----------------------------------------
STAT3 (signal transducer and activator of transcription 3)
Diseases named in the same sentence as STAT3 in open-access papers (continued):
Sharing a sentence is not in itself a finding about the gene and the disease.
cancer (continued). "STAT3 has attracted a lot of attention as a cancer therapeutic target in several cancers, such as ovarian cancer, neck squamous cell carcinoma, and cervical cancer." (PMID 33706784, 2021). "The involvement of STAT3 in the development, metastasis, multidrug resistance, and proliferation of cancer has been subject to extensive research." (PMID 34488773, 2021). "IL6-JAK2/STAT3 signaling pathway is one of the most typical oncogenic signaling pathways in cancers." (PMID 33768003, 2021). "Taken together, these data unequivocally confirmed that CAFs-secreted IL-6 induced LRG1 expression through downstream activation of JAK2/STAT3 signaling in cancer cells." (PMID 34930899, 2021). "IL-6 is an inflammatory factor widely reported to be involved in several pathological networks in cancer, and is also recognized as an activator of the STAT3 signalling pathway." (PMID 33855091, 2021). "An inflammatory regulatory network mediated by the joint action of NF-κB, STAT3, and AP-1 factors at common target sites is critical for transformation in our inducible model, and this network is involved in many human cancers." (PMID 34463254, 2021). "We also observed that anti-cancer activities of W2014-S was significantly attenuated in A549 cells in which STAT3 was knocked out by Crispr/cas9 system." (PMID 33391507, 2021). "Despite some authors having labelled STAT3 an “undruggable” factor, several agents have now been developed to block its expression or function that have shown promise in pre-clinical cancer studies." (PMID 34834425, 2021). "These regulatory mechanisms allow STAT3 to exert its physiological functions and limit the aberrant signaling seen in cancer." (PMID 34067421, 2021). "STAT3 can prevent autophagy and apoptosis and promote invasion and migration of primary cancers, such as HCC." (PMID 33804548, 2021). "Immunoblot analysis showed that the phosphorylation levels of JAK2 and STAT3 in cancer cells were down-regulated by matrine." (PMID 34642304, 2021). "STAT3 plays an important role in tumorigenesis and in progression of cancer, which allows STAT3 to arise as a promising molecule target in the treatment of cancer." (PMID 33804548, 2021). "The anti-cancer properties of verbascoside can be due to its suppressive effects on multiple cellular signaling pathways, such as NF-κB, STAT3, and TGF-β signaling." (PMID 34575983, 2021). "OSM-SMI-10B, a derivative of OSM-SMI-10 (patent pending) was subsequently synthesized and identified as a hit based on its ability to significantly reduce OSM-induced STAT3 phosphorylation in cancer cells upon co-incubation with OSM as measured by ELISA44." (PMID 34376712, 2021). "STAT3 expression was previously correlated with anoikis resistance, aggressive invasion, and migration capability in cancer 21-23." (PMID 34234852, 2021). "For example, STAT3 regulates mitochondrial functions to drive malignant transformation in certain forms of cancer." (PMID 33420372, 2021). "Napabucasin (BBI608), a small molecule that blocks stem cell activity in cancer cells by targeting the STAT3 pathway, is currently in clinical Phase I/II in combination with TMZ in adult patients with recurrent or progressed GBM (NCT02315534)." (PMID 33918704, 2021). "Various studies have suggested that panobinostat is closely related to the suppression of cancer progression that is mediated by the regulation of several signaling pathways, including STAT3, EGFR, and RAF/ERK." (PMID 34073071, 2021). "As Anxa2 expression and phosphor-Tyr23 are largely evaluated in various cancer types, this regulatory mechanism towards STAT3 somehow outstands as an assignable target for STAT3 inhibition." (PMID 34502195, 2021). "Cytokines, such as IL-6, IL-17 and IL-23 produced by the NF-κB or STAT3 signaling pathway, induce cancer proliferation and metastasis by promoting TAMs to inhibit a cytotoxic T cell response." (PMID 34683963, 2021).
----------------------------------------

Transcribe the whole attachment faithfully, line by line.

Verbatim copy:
STAT3 (signal transducer and activator of transcription 3)
Diseases named in the same sentence as STAT3 in open-access papers (continued):
Sharing a sentence is not in itself a finding about the gene and the disease.
cancer (continued). "STAT3 has attracted a lot of attention as a cancer therapeutic target in several cancers, such as ovarian cancer, neck squamous cell carcinoma, and cervical cancer." (PMID 33706784, 2021). "The involvement of STAT3 in the development, metastasis, multidrug resistance, and proliferation of cancer has been subject to extensive research." (PMID 34488773, 2021). "IL6-JAK2/STAT3 signaling pathway is one of the most typical oncogenic signaling pathways in cancers." (PMID 33768003, 2021). "Taken together, these data unequivocally confirmed that CAFs-secreted IL-6 induced LRG1 expression through downstream activation of JAK2/STAT3 signaling in cancer cells." (PMID 34930899, 2021). "IL-6 is an inflammatory factor widely reported to be involved in several pathological networks in cancer, and is also recognized as an activator of the STAT3 signalling pathway." (PMID 33855091, 2021). "An inflammatory regulatory network mediated by the joint action of NF-κB, STAT3, and AP-1 factors at common target sites is critical for transformation in our inducible model, and this network is involved in many human cancers." (PMID 34463254, 2021). "We also observed that anti-cancer activities of W2014-S was significantly attenuated in A549 cells in which STAT3 was knocked out by Crispr/cas9 system." (PMID 33391507, 2021). "Despite some authors having labelled STAT3 an “undruggable” factor, several agents have now been developed to block its expression or function that have shown promise in pre-clinical cancer studies." (PMID 34834425, 2021). "These regulatory mechanisms allow STAT3 to exert its physiological functions and limit the aberrant signaling seen in cancer." (PMID 34067421, 2021). "STAT3 can prevent autophagy and apoptosis and promote invasion and migration of primary cancers, such as HCC." (PMID 33804548, 2021). "Immunoblot analysis showed that the phosphorylation levels of JAK2 and STAT3 in cancer cells were down-regulated by matrine." (PMID 34642304, 2021). "STAT3 plays an important role in tumorigenesis and in progression of cancer, which allows STAT3 to arise as a promising molecule target in the treatment of cancer." (PMID 33804548, 2021). "The anti-cancer properties of verbascoside can be due to its suppressive effects on multiple cellular signaling pathways, such as NF-κB, STAT3, and TGF-β signaling." (PMID 34575983, 2021). "OSM-SMI-10B, a derivative of OSM-SMI-10 (patent pending) was subsequently synthesized and identified as a hit based on its ability to significantly reduce OSM-induced STAT3 phosphorylation in cancer cells upon co-incubation with OSM as measured by ELISA44." (PMID 34376712, 2021). "STAT3 expression was previously correlated with anoikis resistance, aggressive invasion, and migration capability in cancer 21-23." (PMID 34234852, 2021). "For example, STAT3 regulates mitochondrial functions to drive malignant transformation in certain forms of cancer." (PMID 33420372, 2021). "Napabucasin (BBI608), a small molecule that blocks stem cell activity in cancer cells by targeting the STAT3 pathway, is currently in clinical Phase I/II in combination with TMZ in adult patients with recurrent or progressed GBM (NCT02315534)." (PMID 33918704, 2021). "Various studies have suggested that panobinostat is closely related to the suppression of cancer progression that is mediated by the regulation of several signaling pathways, including STAT3, EGFR, and RAF/ERK." (PMID 34073071, 2021). "As Anxa2 expression and phosphor-Tyr23 are largely evaluated in various cancer types, this regulatory mechanism towards STAT3 somehow outstands as an assignable target for STAT3 inhibition." (PMID 34502195, 2021). "Cytokines, such as IL-6, IL-17 and IL-23 produced by the NF-κB or STAT3 signaling pathway, induce cancer proliferation and metastasis by promoting TAMs to inhibit a cytotoxic T cell response." (PMID 34683963, 2021).